Since January 2020 Elsevier has created a COVID-19 resource centre with free information in English and Mandarin on the novel coronavirus COVID-19. The COVID-19 resource centre is hosted on Elsevier Connect, the company's public news and information website. Elsevier hereby grants permission to make all its COVID-19-related research that is available on the COVID-19 resource centre - including this research content - immediately available in PubMed Central and other publicly funded repositories, such as the WHO COVID database with rights for unrestricted research re-use and analyses in any form or by any means with acknowledgement of the original source. These permissions are granted for free by Elsevier for as long as the COVID-19 resource centre remains active.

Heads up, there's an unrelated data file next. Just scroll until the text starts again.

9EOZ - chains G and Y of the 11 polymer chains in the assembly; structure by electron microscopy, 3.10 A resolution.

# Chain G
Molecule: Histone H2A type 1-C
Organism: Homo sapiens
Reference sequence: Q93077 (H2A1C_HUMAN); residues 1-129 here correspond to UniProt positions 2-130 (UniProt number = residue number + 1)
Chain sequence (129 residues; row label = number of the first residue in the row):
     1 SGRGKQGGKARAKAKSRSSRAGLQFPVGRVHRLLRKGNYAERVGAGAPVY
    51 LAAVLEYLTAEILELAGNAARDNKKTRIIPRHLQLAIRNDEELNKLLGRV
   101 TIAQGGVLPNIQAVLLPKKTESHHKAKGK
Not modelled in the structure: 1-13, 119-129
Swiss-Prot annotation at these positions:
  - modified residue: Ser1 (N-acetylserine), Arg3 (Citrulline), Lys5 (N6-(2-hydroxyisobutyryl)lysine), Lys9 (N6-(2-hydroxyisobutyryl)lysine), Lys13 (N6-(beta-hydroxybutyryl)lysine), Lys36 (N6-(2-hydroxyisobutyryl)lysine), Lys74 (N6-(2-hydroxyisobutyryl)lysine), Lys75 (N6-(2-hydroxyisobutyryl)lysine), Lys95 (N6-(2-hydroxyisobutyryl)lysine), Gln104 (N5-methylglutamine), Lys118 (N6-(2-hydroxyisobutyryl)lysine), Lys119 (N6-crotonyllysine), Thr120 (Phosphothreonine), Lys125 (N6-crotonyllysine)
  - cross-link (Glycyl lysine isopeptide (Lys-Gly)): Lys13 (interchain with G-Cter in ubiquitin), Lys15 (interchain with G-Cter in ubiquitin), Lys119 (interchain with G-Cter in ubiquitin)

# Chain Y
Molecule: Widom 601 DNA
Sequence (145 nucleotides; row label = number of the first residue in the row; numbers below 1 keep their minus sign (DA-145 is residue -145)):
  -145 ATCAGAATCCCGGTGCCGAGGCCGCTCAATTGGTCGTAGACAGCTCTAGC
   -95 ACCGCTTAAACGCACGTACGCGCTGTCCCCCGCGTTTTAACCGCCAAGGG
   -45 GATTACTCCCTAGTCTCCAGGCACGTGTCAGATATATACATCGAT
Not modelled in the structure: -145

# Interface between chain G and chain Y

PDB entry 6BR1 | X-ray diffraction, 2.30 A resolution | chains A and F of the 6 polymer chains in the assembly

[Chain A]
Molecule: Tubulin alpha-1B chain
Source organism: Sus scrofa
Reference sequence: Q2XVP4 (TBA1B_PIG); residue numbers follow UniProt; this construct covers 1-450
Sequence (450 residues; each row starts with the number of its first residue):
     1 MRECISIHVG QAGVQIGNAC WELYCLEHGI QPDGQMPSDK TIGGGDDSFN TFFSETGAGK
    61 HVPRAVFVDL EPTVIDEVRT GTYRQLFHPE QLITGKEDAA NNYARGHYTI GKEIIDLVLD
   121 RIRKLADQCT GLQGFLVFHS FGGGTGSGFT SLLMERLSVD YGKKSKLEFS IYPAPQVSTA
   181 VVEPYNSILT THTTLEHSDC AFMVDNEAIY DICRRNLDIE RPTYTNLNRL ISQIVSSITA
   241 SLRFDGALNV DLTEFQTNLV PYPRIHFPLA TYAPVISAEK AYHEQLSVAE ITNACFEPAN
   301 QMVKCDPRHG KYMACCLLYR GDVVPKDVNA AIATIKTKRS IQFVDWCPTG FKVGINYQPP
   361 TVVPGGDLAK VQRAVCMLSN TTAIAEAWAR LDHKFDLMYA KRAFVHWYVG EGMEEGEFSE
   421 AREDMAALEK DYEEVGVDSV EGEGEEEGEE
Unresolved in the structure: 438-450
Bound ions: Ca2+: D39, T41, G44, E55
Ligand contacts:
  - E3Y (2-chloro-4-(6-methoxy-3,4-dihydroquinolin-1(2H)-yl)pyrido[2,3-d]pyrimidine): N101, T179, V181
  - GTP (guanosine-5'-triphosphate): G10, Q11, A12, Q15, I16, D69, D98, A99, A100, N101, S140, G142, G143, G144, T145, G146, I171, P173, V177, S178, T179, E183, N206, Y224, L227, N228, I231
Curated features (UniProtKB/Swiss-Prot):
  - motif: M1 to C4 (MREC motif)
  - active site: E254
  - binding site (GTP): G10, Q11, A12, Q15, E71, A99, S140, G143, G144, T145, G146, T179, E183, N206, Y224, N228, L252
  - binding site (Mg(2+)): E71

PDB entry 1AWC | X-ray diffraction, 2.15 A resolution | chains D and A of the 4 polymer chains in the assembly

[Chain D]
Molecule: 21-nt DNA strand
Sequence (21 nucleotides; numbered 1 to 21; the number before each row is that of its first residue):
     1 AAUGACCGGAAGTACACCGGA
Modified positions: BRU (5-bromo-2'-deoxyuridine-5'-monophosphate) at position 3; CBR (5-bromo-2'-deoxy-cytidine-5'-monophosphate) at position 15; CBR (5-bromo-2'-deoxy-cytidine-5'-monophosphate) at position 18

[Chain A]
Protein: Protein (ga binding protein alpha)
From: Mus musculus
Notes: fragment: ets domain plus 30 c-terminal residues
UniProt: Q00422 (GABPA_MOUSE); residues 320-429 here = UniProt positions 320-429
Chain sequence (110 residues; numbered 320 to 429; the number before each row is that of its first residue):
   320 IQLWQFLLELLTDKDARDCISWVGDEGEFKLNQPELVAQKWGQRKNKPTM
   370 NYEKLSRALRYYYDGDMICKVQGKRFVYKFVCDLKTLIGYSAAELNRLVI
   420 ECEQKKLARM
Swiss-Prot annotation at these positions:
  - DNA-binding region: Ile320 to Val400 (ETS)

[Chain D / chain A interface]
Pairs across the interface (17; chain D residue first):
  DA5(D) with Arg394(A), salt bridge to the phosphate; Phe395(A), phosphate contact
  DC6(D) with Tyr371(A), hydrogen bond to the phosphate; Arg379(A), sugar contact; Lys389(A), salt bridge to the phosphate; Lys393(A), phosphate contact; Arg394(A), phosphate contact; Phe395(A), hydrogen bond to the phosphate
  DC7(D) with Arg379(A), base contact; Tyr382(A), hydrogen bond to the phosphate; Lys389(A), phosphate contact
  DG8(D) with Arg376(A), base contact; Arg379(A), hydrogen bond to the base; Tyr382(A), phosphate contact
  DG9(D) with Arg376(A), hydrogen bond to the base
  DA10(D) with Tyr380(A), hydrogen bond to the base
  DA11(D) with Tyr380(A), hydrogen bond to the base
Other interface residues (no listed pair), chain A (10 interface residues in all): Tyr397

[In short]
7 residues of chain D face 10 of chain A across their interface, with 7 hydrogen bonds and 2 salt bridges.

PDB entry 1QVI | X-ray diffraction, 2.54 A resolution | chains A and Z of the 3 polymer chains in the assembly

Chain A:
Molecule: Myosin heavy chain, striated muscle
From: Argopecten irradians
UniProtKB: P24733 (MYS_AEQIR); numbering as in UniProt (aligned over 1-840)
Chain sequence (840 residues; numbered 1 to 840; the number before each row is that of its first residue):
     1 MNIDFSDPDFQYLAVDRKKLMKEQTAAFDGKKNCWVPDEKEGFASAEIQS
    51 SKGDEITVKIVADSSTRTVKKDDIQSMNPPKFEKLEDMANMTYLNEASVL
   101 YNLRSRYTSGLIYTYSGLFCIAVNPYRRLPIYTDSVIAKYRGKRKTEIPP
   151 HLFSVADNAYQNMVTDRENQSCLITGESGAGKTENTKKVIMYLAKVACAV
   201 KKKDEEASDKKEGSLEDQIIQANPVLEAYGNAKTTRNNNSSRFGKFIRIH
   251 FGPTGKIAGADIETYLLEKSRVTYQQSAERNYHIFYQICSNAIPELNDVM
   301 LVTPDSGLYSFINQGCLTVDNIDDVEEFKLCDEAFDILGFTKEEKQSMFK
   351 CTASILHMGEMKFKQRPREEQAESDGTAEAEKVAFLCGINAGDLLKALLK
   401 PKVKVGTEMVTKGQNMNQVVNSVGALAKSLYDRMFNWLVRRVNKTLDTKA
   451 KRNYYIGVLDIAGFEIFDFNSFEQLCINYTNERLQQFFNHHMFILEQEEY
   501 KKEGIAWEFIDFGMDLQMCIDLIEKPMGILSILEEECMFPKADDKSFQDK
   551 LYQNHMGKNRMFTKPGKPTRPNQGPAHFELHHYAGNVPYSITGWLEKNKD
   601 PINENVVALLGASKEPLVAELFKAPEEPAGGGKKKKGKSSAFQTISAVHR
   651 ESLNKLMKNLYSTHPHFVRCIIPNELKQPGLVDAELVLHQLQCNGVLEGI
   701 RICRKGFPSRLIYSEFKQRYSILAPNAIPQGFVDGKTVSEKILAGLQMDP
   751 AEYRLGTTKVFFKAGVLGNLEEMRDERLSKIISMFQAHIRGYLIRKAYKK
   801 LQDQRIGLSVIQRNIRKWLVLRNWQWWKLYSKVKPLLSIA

Categories
                Article

                Infectious disease & Microbiology

                aerosol, transmission, sars, influenza, droplets, infection, control